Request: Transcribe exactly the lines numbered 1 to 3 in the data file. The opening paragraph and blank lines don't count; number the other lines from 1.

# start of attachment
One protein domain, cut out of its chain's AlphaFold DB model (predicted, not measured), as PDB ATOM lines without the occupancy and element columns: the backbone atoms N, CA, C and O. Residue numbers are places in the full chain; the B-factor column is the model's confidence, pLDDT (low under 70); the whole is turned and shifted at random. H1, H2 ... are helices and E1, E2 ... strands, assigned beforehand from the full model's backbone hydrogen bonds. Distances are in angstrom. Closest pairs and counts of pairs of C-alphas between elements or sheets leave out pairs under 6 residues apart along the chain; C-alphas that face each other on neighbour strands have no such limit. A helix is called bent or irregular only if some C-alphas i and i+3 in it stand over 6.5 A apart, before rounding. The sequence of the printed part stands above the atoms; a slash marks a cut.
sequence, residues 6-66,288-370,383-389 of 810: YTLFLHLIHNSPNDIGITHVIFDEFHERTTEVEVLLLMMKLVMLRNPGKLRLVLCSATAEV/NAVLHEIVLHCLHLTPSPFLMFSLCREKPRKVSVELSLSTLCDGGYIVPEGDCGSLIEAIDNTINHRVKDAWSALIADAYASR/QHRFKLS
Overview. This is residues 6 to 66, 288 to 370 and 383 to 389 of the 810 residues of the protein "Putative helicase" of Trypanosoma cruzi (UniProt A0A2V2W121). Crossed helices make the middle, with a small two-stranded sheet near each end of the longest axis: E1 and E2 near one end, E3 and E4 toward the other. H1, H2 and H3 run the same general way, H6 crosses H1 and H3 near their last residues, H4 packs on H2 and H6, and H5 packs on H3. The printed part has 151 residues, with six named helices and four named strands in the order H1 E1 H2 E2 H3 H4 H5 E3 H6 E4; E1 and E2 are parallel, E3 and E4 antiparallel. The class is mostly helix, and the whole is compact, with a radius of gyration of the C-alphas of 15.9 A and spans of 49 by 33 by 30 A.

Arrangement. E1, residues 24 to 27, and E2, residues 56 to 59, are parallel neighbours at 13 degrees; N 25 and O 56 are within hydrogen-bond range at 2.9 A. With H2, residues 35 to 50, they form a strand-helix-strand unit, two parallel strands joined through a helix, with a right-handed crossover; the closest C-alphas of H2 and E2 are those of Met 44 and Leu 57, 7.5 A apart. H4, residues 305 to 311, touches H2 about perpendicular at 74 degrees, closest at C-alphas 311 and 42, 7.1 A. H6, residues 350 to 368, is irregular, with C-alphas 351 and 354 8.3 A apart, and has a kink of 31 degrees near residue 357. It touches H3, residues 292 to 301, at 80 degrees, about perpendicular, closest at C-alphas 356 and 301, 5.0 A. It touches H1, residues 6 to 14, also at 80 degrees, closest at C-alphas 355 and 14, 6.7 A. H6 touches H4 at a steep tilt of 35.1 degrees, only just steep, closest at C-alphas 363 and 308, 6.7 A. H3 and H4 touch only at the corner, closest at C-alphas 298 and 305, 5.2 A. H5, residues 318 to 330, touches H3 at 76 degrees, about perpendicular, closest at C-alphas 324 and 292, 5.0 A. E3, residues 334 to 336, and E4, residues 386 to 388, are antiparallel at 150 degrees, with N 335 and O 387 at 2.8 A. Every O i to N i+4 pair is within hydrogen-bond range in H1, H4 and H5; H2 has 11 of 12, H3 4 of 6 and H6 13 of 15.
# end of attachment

sequence, residues 6-66,288-370,383-389 of 810: YTLFLHLIHNSPNDIGITHVIFDEFHERTTEVEVLLLMMKLVMLRNPGKLRLVLCSATAEV/NAVLHEIVLHCLHLTPSPFLMFSLCREKPRKVSVELSLSTLCDGGYIVPEGDCGSLIEAIDNTINHRVKDAWSALIADAYASR/QHRFKLS
Overview. This is residues 6 to 66, 288 to 370 and 383 to 389 of the 810 residues of the protein "Putative helicase" of Trypanosoma cruzi (UniProt A0A2V2W121). Crossed helices make the middle, with a small two-stranded sheet near each end of the longest axis: E1 and E2 near one end, E3 and E4 toward the other. H1, H2 and H3 run the same general way, H6 crosses H1 and H3 near their last residues, H4 packs on H2 and H6, and H5 packs on H3. The printed part has 151 residues, with six named helices and four named strands in the order H1 E1 H2 E2 H3 H4 H5 E3 H6 E4; E1 and E2 are parallel, E3 and E4 antiparallel. The class is mostly helix, and the whole is compact, with a radius of gyration of the C-alphas of 15.9 A and spans of 49 by 33 by 30 A.

Arrangement. E1, residues 24 to 27, and E2, residues 56 to 59, are parallel neighbours at 13 degrees; N 25 and O 56 are within hydrogen-bond range at 2.9 A. With H2, residues 35 to 50, they form a strand-helix-strand unit, two parallel strands joined through a helix, with a right-handed crossover; the closest C-alphas of H2 and E2 are those of Met 44 and Leu 57, 7.5 A apart. H4, residues 305 to 311, touches H2 about perpendicular at 74 degrees, closest at C-alphas 311 and 42, 7.1 A. H6, residues 350 to 368, is irregular, with C-alphas 351 and 354 8.3 A apart, and has a kink of 31 degrees near residue 357. It touches H3, residues 292 to 301, at 80 degrees, about perpendicular, closest at C-alphas 356 and 301, 5.0 A. It touches H1, residues 6 to 14, also at 80 degrees, closest at C-alphas 355 and 14, 6.7 A. H6 touches H4 at a steep tilt of 35.1 degrees, only just steep, closest at C-alphas 363 and 308, 6.7 A. H3 and H4 touch only at the corner, closest at C-alphas 298 and 305, 5.2 A. H5, residues 318 to 330, touches H3 at 76 degrees, about perpendicular, closest at C-alphas 324 and 292, 5.0 A. E3, residues 334 to 336, and E4, residues 386 to 388, are antiparallel at 150 degrees, with N 335 and O 387 at 2.8 A. Every O i to N i+4 pair is within hydrogen-bond range in H1, H4 and H5; H2 has 11 of 12, H3 4 of 6 and H6 13 of 15.